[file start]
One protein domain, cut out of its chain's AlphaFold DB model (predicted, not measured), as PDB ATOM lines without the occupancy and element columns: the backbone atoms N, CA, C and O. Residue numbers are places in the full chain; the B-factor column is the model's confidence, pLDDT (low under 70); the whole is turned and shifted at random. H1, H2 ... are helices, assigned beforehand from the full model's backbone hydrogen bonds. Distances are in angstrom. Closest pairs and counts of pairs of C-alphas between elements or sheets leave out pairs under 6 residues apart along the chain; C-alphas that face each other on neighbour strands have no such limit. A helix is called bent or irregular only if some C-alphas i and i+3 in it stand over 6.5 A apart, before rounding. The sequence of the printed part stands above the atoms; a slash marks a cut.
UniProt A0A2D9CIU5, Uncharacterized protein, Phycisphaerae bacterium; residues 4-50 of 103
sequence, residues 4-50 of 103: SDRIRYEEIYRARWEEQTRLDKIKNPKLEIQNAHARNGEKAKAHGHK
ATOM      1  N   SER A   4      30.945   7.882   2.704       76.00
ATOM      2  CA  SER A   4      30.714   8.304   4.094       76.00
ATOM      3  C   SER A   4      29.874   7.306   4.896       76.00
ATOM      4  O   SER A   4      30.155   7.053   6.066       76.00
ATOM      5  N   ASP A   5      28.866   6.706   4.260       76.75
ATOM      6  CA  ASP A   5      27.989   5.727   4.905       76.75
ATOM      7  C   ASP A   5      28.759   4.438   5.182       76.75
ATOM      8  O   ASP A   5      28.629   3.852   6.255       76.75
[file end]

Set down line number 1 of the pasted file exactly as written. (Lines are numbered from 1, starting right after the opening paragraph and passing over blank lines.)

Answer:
UniProt A0A2D9CIU5, Uncharacterized protein, Phycisphaerae bacterium; residues 4-50 of 103